Written by Tom Deehan on Mar 15, 2017. Posted in On Location / Production News

APU Productions serviced Netflix’s Chef’s Table in Peru

APU Productions were on hand during filming on the latest season of Netflix’s cooking series, Chef’s Table, servicing the project’s stay in Peru. The show travelled to Peru to investigate Virgilio Martínez Véliz’s world renowned restaurant, Central.

Peru, Shoot, Netflix, Chef's Table, Film, Locations, News, IndustryChef’s Table is notable for its highly stylised aesthetic and depiction of restaurants from all around the world. Previous seasons have travelled to Thailand, Slovenia, Mexico and Australia.

Detailing the production’s stint in Peru, Bruno Canale, Executive Producer of APU states: “the main challenge that we had to overcome was that, in comparison to other episodes, we had to cover a big range of landscapes and altitudes. Together with that, even if we had a 10 day shoot, more than half of that went to shoot inside the restaurant. Chef's Table is big on photography so the shoot wasn’t as fast as other documentary filming styles."

Prior to Chef’s Table, APU Productions recently serviced a photo shoot for Sundance’s Spring 2017 catalogue, featuring locations in the city of Cusco.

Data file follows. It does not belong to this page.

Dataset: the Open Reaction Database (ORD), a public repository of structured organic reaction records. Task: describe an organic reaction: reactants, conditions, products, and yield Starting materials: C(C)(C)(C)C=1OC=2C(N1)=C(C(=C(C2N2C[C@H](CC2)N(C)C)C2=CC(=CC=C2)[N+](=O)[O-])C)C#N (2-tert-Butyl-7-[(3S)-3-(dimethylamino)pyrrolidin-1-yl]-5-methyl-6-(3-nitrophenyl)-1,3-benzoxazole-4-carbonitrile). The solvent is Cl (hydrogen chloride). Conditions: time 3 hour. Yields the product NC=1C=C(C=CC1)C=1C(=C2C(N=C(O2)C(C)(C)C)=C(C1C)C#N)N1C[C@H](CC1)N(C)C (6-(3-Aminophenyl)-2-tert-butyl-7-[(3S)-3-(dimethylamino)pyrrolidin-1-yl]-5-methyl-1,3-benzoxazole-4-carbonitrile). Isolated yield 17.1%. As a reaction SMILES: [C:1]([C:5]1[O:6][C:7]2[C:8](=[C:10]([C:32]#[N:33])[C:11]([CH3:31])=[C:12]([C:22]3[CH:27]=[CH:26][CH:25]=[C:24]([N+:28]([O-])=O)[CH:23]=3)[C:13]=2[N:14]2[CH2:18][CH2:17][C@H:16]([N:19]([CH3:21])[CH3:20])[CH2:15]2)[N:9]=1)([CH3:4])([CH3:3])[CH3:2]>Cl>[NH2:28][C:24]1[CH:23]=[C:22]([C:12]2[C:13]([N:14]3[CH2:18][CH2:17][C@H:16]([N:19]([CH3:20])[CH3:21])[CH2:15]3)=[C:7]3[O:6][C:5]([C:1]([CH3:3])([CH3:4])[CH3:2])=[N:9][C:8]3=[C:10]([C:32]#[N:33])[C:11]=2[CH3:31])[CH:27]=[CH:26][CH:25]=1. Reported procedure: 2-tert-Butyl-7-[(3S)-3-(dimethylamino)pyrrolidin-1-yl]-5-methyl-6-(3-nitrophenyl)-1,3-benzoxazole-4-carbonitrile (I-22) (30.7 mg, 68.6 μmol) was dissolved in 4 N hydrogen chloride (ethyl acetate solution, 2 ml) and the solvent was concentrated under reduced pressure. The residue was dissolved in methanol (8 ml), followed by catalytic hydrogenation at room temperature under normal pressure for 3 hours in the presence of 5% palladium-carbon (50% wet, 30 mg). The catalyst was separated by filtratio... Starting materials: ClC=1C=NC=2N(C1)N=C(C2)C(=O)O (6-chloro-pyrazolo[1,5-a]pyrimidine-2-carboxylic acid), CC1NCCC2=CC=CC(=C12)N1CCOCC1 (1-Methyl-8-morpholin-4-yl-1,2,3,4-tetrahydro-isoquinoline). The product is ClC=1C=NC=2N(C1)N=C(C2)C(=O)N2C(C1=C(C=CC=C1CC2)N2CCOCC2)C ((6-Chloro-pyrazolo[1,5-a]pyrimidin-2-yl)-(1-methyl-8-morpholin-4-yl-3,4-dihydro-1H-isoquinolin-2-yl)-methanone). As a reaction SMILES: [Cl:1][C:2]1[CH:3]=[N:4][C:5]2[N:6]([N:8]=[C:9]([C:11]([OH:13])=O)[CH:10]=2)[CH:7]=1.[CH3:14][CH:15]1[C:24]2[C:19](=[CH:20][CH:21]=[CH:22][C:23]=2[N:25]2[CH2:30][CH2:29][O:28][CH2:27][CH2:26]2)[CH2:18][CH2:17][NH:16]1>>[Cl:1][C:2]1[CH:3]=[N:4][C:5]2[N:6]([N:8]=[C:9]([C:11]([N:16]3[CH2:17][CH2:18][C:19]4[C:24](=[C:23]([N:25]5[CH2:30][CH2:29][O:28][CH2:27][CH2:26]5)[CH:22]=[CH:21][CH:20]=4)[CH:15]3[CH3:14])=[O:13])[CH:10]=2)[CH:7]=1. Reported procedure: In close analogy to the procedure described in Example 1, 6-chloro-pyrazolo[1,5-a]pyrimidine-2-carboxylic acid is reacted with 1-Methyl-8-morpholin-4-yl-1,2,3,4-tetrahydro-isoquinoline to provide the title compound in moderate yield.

Peru, Shoot, Netflix, Chef's Table, Film, Locations, News, IndustryCanale continues: “also, Central's menu is based on altitudes so it ranges with produce from under the sea, all the way to 4500m above us. As a result, we had to travel from Lima (coast) to Tarapoto (jungle), back to Lima to shoot restaurant scenes and at the end we went to Cusco to shoot all the mountain scenes. We also had to change the restaurant’s yellow lighting from a white light, giving life to the atmosphere of the kitchen.”

Notable for having one of the most varied topographies in South America, Peru offers a great deal of location variety to meet all production types. Without a financial incentive however, the country has yet to achieve a consistent level of popularity with international clients.

The country has had better luck with enticing documentary projects such as When Two Worlds Collide and Human.


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